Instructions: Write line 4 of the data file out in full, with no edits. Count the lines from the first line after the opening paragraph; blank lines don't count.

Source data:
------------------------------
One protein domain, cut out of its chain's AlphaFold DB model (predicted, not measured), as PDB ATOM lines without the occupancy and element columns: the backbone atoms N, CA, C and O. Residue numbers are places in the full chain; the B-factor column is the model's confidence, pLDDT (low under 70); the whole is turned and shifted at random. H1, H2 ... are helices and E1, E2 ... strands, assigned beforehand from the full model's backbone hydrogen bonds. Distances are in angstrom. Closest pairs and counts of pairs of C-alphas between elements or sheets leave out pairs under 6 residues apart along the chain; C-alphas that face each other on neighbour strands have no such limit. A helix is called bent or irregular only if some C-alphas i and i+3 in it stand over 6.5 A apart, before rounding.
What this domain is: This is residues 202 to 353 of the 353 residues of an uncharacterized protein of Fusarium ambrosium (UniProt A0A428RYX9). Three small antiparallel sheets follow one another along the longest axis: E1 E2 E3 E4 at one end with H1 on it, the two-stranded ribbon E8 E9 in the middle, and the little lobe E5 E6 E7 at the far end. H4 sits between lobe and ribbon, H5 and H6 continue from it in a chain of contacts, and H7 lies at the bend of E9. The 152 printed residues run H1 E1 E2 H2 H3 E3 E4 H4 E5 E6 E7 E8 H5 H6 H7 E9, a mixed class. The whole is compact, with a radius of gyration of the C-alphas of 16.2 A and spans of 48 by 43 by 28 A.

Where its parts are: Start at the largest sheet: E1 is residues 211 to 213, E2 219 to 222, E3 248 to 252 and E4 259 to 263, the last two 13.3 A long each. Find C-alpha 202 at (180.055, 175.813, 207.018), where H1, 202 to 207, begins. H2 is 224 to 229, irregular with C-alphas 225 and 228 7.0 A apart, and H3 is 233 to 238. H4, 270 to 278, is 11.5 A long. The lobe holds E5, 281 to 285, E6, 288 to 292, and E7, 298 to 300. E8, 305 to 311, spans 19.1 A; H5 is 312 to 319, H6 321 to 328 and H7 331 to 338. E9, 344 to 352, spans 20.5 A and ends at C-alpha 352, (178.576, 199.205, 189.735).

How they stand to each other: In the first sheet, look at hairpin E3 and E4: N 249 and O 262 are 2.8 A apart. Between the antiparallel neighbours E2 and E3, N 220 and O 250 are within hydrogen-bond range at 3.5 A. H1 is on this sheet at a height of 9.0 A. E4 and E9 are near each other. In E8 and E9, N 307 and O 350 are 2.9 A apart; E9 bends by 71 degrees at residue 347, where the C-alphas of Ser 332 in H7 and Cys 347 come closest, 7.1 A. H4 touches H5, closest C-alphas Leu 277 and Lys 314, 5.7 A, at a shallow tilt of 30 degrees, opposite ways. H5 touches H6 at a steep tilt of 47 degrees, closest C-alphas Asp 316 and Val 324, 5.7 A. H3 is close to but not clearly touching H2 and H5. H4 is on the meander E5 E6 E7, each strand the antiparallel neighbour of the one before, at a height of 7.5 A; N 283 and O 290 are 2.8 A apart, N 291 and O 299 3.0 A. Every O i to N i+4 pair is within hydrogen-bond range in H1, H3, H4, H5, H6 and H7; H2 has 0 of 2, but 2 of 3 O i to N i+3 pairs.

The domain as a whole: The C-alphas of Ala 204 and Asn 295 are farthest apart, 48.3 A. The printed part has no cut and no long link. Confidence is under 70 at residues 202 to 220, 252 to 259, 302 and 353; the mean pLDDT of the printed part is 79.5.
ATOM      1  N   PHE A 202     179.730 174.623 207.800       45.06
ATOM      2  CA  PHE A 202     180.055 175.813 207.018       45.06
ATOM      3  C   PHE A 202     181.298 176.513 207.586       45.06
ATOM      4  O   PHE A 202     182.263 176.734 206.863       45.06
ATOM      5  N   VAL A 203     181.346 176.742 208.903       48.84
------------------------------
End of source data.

The domain as a whole: The C-alphas of Ala 204 and Asn 295 are farthest apart, 48.3 A. The printed part has no cut and no long link. Confidence is under 70 at residues 202 to 220, 252 to 259, 302 and 353; the mean pLDDT of the printed part is 79.5.